FeaturedInternationalVOLUME 15 ISSUE # 17

Coronavirus: Fighting an invisible enemy

We are in the midst of an unprecedented crisis. A tiny virus has locked down the whole world. The mighty superpowers are helpless, on their knees. Thousands have died in China, Europe and America. But the casualties are comparatively low in other countries in Asia and Africa.

We in Pakistan are also struggling to control the damage. Thank Allah, the number of the dead and infected are still very low. With limited resources, the government is doing its best to restrict the spread of the virus. All Pakistanis returning from abroad have been identified and quarantined. Entire cities have been locked down and social distancing has been enforced. Testing kits, ventilators and other medical equipment are being imported to upgrade the health sector’s capacity to fight the invisible enemy.

It is unfortunate that at this juncture a section of the media is playing a negative role, spreading needless fear and scare among the public and mounting uncalled for attacks and picking holes in various government measures to tackle the menace. It is nothing but sensation-mongering to capture the audience’s attention. This is undermining the sense of national and social cohesion badly needed in this hour of crisis. Not surprisingly, the WHO director general has underlined the need for combating the “infodemic” alongside the epidemic. The social media is flooded with fake news while newspapers run stories with sensational headlines to attract reader traffic.

As pointed out by some experts, the worldwide media hype is out of all proportion to the threat posed by the virus and the number of fatalities caused by it. The dead count is still in thousands, but over the past few weeks the world economy has lost trillions of dollars due to the collapse of export industries and vital services like air travel. Conspiracy theories apart, the real story and players behind the coronavirus will be told someday in the future.

Truth to speak, Pakistan was among the countries least prepared to face the pandemic. We reacted a little late and imposed a countrywide lockdown in the third week of March. We are confronted with a wide range of problems, including the shortage of doctors and paramedical staff, lack of a sufficient number of ventilators and hospital beds.

The coronavirus crisis has exposed the inadequacy of Pakistan’s healthcare system. The crass neglect displayed by successive governments to the health sector has left the country vulnerable to a situation like the one we are facing today. Aside from the shortage of hospital beds, medical personnel, testing facilities etc, there are in the entire country no more than 2,500 ventilators — equipment that could mean the difference between life and death in severe cases of respiratory illness caused by Covid-19. Our budgetary allocation for the health sector is about 2 percent of GDP, far below 6 percent recommended by the WHO.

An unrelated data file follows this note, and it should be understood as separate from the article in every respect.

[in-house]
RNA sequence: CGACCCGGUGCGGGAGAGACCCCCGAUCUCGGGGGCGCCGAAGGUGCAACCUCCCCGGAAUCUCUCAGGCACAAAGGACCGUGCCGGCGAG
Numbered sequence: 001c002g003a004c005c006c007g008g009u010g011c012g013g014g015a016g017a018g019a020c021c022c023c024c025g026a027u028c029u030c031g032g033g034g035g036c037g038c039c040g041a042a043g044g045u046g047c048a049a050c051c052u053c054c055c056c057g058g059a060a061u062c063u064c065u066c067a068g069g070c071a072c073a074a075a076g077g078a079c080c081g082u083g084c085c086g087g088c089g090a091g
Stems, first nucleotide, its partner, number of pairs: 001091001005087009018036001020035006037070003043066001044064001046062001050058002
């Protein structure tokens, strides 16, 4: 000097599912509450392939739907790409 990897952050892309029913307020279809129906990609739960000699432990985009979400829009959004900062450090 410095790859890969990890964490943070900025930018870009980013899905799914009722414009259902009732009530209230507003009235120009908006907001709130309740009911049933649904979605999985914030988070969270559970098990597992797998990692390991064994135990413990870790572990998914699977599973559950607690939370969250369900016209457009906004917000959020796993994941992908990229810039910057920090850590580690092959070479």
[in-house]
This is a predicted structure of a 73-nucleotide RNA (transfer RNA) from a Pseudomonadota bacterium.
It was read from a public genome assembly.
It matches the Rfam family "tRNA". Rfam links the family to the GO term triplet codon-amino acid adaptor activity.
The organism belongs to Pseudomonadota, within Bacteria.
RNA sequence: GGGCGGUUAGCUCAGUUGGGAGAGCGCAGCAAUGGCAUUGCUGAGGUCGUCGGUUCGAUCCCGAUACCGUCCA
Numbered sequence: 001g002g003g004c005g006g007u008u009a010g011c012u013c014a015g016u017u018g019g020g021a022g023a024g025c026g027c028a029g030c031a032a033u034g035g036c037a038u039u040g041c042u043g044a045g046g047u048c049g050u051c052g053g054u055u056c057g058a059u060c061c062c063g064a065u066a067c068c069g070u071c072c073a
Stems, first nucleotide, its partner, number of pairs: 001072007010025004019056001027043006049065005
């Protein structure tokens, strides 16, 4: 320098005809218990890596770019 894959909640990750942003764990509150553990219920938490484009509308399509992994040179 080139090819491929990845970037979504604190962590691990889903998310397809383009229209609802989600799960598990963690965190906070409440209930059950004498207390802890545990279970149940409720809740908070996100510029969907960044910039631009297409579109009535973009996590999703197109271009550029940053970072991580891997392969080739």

Since the infection curve has to be flattened, it’s not possible to return to normal life too soon. The lockdown period may be extended further. The situation will hardly improve in the weeks ahead. Ramazan is around the corner and the apprehension is that many sectors may remain shut till Eid.

The economy is in a lockdown situation. Industrial production has come to a halt but the worst hit is said to be the retail and wholesale markets. Automobile, textile, electronics, light engineering are next in line. Exports are not moving, while imports are also stalled. Public transport is at a standstill and taxi and rickshaw drivers are out of job.

The informal sector is also hard hit, especially small manufacturing and services units. There is widespread loss of employment and small business owners are facing the shortage of liquidity. According to an estimate, not even 10 percent of SMEs are bankable. April is a wheat harvesting season during which seasonal labour is deployed. Thereafter, preparations for the new crop will be made. For this essential task, local authorities will have to ease restrictions on the movement of labourers from one place to another.

The government has done well to announce a multi-billion package involving relief for labour and underprivileged classes, the business community, industries and farmers. There is a separate package for people who have lost their sources of livelihood due to the lockdown. A sum of Rs200 billion has been approved for daily wagers, while Rs100 billion has been fixed for industries. Over Rs50 billion have been allocated for Utility Stores. Likewise, Rs70b relief has been announced for petroleum products. Moreover, Rs 110 billion will be provided for relief in electricity and gas bills, and Rs 100 billion for emergency relief funds.

In times of crisis, the mettle of a nation is tested. We must marshal all our resources to ward off the threat to our society and economy by the coronavirus. We are fighting an invisible enemy. It is time to show grit and determination and maintain discipline in our ranks. China has shown the way. We have to act likewise.